Judo was founded by Professor Jigoro Kano. It is both a martial art and an Olympic sport. It includes throws, pins, joint locks, and chokes. It is among the most vigorous of martial arts and is very popular with children as well as adults. The Japanese Martial Arts Center offers classes in judo for children as young as 6 years old, and for adults (starting at age 16). One fact not widely known is that sport judo is a narrow cross section of the complete art of judo. Proponents of the entire art, such as Satoh Tadayuki Sensei of Waseda University in Tokyo, recognize that the founder’s vision encompassed not only “judo” throws, but joint locks, takedowns, redirection, strikes, vital points, dynamic ukemi, kata, and weapons. Judo training at JMAC includes many of these opportunities. Read more about Judo at JMAC.

Ann Arbor Jiu-Jitsu (Jujitsu / Jujutsu)

Jujutsu - which is also written "jujitsu" and "jiu jitsu" - is the ancestor martial art of aikido and judo. Although it includes many of the techniques found in aikido, as well as many more combative techniques that did not find their way into aikido, the philosophy of jujutsu is more practical. Techniques are applied more directly, with a greater emphasis on pain compliance. Those who study jiu-jitsu over the long term improve their fitness, concentration, and ability to defend themselves. The Japanese Martial Arts Center offers serious jiu-jitsu classes for adults starting at age 16. You can learn more about the differences between Japanese jujutsu and Brazilian jiujitsu.

Karate – Kids Karate in Ann Arbor

Karate involves mainly strikes, kicks, and blocks. It was originally developed in the Ryukyu Islands (now Okinawa), and was later exported to Japan before finding its way around the world. Karate is an excellent martial art for those who prefer striking, and helps develop physical strength, stamina, and confidence. There are many forms of karate taught around the world today, including Shotokan, Shorin-ryu, Chito-Ryu, Goju-Ryu, and Kyokushinkai. If you’re looking for a way to help your child learn enthusiasm, fitness, discipline, and manners while having a lot of fun, consider the kids karate program at JMAC. We have an incredible core of talented instructors who have made it their business to inspire kids to be their best. Read more about our karate program for kids.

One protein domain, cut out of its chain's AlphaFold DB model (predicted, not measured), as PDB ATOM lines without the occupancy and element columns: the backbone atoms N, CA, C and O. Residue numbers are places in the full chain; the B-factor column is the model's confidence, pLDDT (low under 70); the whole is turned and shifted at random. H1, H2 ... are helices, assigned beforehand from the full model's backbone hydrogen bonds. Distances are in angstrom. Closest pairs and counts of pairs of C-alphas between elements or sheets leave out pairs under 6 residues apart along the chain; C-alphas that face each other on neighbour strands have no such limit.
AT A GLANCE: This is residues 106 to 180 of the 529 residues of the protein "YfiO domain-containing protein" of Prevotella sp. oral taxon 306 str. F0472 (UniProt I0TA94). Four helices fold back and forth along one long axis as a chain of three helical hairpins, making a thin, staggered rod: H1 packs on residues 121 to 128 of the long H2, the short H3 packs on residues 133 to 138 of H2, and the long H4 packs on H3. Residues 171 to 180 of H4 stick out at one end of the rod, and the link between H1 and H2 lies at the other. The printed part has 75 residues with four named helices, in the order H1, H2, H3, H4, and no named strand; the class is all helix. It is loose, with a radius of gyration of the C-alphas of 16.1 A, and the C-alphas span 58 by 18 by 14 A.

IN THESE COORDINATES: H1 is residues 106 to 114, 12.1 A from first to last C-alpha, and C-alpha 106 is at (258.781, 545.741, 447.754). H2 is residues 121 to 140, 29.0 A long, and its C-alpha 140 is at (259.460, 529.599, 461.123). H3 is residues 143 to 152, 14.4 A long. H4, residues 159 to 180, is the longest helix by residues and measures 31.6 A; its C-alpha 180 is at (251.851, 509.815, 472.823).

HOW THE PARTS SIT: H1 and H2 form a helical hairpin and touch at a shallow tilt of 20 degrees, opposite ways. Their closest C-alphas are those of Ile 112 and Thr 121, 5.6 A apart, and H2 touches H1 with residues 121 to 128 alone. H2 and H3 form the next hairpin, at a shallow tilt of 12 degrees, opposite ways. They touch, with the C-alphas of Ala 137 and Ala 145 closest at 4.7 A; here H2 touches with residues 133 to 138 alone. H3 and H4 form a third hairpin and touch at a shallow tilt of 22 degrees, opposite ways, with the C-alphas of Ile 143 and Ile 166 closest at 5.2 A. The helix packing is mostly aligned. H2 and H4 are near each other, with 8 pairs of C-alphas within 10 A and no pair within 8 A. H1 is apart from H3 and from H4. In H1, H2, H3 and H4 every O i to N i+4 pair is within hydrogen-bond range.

Kendo is a sport descended from Japanese swordsmanship. In Kendo, participants wear padded armor and attempt to score points by striking vital points with bamboo swords called "shinai." Practice is fast paced, involves much spirited shouting, and is a lot of fun. The Japanese Martial Arts Center does not offer kendo, but can refer you to a reputable kendo instructor in the area.

Kung Fu

Kung Fu is a Chinese martial art that actually includes many sub-styles. Like karate, kung fu involves strikes, kicks, and blocks, but also includes many esoteric motions that can be applied to take down or otherwise defeat an opponent. Kung fu often appeals to imaginative people because of the many references to animal forms, but it is also a very challenging and practical martial art.

MMA (Mixed Martial Arts)

MMA (mixed martial arts) to a modern competition-based collection of techniques. Most MMA schools teach striking as well as grappling. Although not a traditional martial art - and thus lacking many of the character development and spiritual aspects of ancient Asian arts - MMA is nevertheless a fantastic form of exercise and a lot of fun. Because many MMA fighters have employed judo and jujutsu successfully, the Japanese Martial Arts Center offers private instruction to top-level competitors as well as occasional workshops for our members.

Tae Kwon Do

Tae Kwon Do is the Korean counterpart to Japanese karate. As a striking art, it includes punches, kicks, and blocks, but typically Tae Kwon Do emphasizes more kicking than does karate. Competition (usually for points rather than full contact) is very common among Tae Kwon Do practitioners. It is an excellent form of exercise, but seems more susceptible to commercialization than more traditional arts such as aikido and iaido.

Tai Chi

Tai Chi is another form of Chinese martial art. It is usually taught with slow, controlled movements and deep stances. There are many health benefits associated with Tai Chi, including strong bones, cardiovascular health, and calmness.

Getting Started in Martial Arts in Ann Arbor

If you are considering taking up martial arts, you will find many superb opportunities in and around Ann Arbor, including outlying cities such as Brighton, Canton, Howell, Northville, and Plymouth. Students from the University of Michigan, Eastern Michigan University, Washtenaw Community College, Cleary College, and even Michigan State University have supplemented their education with martial arts and found that the physical activity helps them concentrate on their studies. We think the Japanese Martial Arts Center offers the best programs in Michigan, but we’re interested in people who are willing to work hard and do what it takes to become truly accomplished. We encourage you to look around to find the martial arts club or school that best meets your needs.